Uncle Scrooge and Donald Duck: The Son of the Sun – The Don Rosa Library Vol. 1

Writer / Artist
Uncle Scrooge and Donald Duck: The Son of the Sun – The Don Rosa Library Vol. 1
Uncle Scrooge and Donald Duck Rosa Son of the Sun review
  • North American Publisher / ISBN: Fantagraphics Books - 978-1-60699-742-0
  • Volume No.: 1
  • Release date: 2014
  • UPC: 9781606997420
  • Contains adult content?: no
  • Does this pass the Bechdel test?: no
  • Positive minority portrayal?: no
  • CATEGORIES: Adventure, All-Ages, Humour

Fantagraphics gathering Don Rosa’s generally excellent Donald Duck and Uncle Scrooge stories in a similar hardcover archive format to their Carl Barks collections is extremely welcome. Many of the strips have never been collected in English language books, and most that have appear in books long out of print and often expensive.

Rosa was a lifelong fan of Barks’ work and had produced adventure strips for his local newspaper influenced by it. In a neat piece of restoration, for his first professional work he was able to re-format one of his serialised strips, replacing the cast with the ducks he’d rather have used in the first place. ‘Son of the Sun’ is one hell of a first professional statement for a new creator. It’s well crafted adventure as Scrooge, Donald, Huey, Dewey and Louie mount an expedition to search for lost Inca gold. Any minor shakiness about the art in places is outweighed by a funny and unpredictable story incorporating some great staged moments.

Two further long stories also feature, both also entertaining and impressive. ‘Cash Flow’ hinges on the Beagle Boys acquiring a gun that cancels inertia, and with it able to stage a successful raid on Scrooge’s money bin, and ‘Last Sled to Dawson’ returns Scrooge to Alaska, where he first made his fortune toiling for gold. He’s left something of value, and Rosa strings out the suspense as to what it is beautifully. It’s not entirely a sequel to Barks’ adventures, but when Rosa had no inkling he’d later be able to produce Scrooge’s extended biography it’s a loving exploration of themes Barks introduced then ignored as he moved to the next adventure in days before thoughts of continuity were applied to comics.

Six ten page stories and the other shorts have never previously been published in English language collections. As with his early longer stories, these utilise themes and scenarios employed by Barks, but Rosa brings his own ideas and well crafted gags to the table making them more than clever pastiches. Annoyed at their superior knowledge of wildlife, in ‘Mythological Menagerie’ Donald attempts to confuse his nephews by creating ridiculous creatures. ‘Metaphorically Spankin’ has Huey, Dewey and Louis attempting to avoid school, while ‘Oolated Luck’ sees Donald again trying to best the supernatural good fortune of Gladstone Gander. In ‘Nobody’s Business’ Scrooge despairs the workshy Gladstone and the incompetent Donald, so provides them money to invest in a business, while ‘Fit to be Pied’ is a feud with neighbour Jones at Halloween. ‘Fir Tree Fracas’ is sustained by the certainty of Donald always screwing up, and if the conclusion is contrived, Rosa’s confident Donald is wonderful. They’re all fun, and Rosa throws in small homages to Barks stories as easter eggs.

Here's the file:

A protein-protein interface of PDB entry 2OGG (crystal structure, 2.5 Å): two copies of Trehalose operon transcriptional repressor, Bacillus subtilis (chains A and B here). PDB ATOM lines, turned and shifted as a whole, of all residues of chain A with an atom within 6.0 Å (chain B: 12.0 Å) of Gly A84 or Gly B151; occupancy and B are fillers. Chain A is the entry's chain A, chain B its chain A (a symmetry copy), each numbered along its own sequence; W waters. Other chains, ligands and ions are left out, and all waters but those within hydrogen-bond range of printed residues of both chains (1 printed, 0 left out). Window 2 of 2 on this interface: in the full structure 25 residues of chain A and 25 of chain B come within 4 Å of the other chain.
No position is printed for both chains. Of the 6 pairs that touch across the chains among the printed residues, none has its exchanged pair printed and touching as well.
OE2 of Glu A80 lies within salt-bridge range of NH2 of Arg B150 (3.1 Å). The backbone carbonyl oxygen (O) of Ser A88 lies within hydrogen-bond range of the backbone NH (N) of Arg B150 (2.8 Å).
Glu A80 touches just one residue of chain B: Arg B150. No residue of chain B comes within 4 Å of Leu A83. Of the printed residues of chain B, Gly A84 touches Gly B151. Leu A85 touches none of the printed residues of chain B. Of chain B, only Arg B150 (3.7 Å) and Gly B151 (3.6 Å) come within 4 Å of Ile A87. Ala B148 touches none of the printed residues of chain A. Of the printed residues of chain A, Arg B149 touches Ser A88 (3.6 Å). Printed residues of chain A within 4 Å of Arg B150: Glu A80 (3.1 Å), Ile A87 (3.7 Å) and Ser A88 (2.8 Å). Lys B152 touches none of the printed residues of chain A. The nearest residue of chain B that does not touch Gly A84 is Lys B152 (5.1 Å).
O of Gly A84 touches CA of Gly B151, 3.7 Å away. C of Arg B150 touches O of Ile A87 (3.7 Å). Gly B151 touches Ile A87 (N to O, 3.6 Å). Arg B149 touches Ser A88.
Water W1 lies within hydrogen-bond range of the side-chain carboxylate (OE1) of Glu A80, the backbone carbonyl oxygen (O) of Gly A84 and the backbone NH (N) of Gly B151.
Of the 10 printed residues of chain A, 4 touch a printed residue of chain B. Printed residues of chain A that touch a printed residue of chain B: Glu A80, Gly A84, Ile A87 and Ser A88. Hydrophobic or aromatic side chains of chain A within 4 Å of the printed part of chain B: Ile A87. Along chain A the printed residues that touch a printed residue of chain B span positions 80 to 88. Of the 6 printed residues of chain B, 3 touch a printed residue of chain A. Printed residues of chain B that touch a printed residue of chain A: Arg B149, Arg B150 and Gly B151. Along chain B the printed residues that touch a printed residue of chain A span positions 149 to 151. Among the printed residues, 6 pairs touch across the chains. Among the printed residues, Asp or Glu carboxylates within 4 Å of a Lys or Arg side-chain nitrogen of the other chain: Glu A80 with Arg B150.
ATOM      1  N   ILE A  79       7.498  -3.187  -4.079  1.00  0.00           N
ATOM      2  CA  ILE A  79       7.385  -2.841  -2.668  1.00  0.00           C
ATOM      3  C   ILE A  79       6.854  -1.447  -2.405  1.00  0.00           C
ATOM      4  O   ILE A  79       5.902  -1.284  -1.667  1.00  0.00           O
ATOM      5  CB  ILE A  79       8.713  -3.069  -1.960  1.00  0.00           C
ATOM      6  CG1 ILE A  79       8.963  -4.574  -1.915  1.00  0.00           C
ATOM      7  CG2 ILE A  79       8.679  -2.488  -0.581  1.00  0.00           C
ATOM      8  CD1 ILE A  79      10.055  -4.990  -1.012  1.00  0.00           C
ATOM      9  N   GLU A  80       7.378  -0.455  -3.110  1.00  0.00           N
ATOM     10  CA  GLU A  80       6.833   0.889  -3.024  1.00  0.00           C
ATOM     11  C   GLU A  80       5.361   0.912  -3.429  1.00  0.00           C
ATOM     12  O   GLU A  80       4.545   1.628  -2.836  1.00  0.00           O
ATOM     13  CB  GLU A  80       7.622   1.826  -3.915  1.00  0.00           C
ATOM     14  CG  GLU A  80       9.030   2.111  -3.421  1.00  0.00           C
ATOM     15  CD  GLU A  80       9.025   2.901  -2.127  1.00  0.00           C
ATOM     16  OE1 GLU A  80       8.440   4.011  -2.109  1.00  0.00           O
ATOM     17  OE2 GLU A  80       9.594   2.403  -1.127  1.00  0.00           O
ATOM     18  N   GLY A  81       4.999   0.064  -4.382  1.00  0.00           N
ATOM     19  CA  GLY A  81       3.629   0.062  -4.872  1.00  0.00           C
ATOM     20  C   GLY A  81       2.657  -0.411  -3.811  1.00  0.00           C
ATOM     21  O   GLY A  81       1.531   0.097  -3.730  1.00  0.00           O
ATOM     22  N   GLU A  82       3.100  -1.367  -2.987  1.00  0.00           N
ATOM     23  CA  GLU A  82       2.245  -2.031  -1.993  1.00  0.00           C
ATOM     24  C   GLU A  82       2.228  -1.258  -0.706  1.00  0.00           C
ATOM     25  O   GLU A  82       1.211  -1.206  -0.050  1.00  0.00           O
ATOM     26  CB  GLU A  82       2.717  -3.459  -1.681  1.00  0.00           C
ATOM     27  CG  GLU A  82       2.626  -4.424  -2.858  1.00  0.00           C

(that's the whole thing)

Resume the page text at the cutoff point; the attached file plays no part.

It’s only the two page gags that don’t raise the bar above average. Written by Gary Leach, they were created at short notice, but stretch jokes too thin, with Rosa attempting to disguise this by using far bigger panels than he usually would. Just six substandard pages from almost 150 is an excellent hit rate for anyone’s first fourteen months of professional work, and as entertaining as these strips are, they’re just a starting point, and Rosa really begins to hit his stride on the following Return to Plain Awful.

As with their Barks volumes, Fantagraphics have ensured this is a comprehensively attractive package by having Rosa supply comments and recollections about each story, and they include all cover artwork he produced for other Disney titles of the period.